Across the group energy intensity based on specific total energy (STE) (GJ/adt) was stable. In SEU, while Kirkniemi Mill increased production by approximately 10%, resulting in a decrease in energy efficiency, Lanaken Mill experienced operational problems with its gas turbine in 2017. However, in 2018 operations resumed as normal, with the mill reducing specific natural gas consumption. In SNA, there was a slight decrease. Cloquet Mill continued to improve due to a combination of stable production capital projects and Lean Six Sigma efforts. This offset increases at Somerset Mil due to the rebuild of PM1 and at Westbrook Mill due to power generation inefficiency. In SSA, energy intensity decreased slightly. This was due to the following actions: At Stanger Mill, coal savings were achieved because of the optimisation of airflow, grate speeds and guillotine heights on boilers, as well as improved insulation lagging. In addition, there were electricity savings due to installation of high efficiency lighting mill-wide and load shedding the wash press during peak periods. At Tugela Mill, energy intensity decreased due to above-budget saleable production and improved efficiencies. The mill stopped one refiner on PM2, made improvements to the digester (energy saving of 164 KW/h per ton), stablished the spray dryer and reduced steam consumption. In addition, a vacuum pulp commissioned after the shut contributed positively, as did energy conversion on the gas boilers. Coal savings were achieved as the turbine maximised generation. At Ngodwana Mill, the reduction was due to efficiency improvements in steam usages and good performance of the recovery boilers in Q4.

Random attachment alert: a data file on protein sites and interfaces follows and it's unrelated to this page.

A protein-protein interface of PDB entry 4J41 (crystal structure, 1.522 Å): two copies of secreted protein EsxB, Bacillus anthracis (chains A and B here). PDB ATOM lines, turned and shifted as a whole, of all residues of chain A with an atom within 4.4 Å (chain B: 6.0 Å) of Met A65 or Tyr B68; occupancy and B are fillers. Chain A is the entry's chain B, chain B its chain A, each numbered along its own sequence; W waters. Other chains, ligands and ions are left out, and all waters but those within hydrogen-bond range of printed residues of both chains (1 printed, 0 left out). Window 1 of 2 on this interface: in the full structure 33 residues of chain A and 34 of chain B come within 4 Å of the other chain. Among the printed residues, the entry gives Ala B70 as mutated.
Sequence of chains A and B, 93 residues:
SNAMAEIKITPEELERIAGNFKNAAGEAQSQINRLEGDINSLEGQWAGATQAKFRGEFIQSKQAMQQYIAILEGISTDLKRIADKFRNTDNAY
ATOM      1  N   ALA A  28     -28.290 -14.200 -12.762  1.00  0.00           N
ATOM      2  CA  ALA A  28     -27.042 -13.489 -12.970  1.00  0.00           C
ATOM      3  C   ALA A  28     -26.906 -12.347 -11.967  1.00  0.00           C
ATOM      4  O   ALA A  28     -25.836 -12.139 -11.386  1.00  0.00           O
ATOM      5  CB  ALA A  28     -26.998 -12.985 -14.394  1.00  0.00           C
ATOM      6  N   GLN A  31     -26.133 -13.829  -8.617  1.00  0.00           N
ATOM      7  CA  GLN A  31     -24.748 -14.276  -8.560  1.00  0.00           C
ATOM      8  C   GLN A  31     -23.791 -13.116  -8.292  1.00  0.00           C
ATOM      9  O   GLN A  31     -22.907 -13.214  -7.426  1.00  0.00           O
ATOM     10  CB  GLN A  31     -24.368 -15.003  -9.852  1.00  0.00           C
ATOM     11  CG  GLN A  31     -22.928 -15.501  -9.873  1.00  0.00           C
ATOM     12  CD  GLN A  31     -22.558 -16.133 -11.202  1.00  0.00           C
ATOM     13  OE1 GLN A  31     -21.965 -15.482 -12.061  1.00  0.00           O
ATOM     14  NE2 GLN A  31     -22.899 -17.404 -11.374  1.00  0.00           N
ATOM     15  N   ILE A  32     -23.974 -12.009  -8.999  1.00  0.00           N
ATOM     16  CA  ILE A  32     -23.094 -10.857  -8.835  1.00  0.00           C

Black liquor, which is classified as a biofuel, is the spent cooking liquor from the pulping process which arises when pulpwood is cooked in a digester thereby removing lignin, hemicellulose and other extractives from the wood to free the cellulose fibres. The resulting black liquor is an aqueous solution of lignin residues, hemicellulose and the inorganic chemicals used in the pulping process. Black liquor contains slightly more than half of the energy content of the wood fed into the digester.
In South Africa in 2018, Sappi signed an agreement with the Department of Energy to build a 25 MW biomass energy plant at Ngodwana Mill in Mpumalanga
Sappi will have a 30% stake in the facility, which is expected to contribute to the national grid from 2020 (see Key material issues – Bio-energy).
Gratkorn Mill has partnered with local energy provider Bioenergie Wärmeservice GmbH (BWS) to supply industrial waste-heat
generated by the mill’s combined heat and power (CHP) plant to Energie Graz for the next 20 years. Transported to Graz via nine kilometres of underground pipes and at a temperature of 120° C, the excess heat is fed into the city’s existing heating system and
will be used to keep 18,000 households in the Austrian city of Graz warm.
As a result of this initiative, total CO2 emissions will be reduced by 20,000 tons per annum.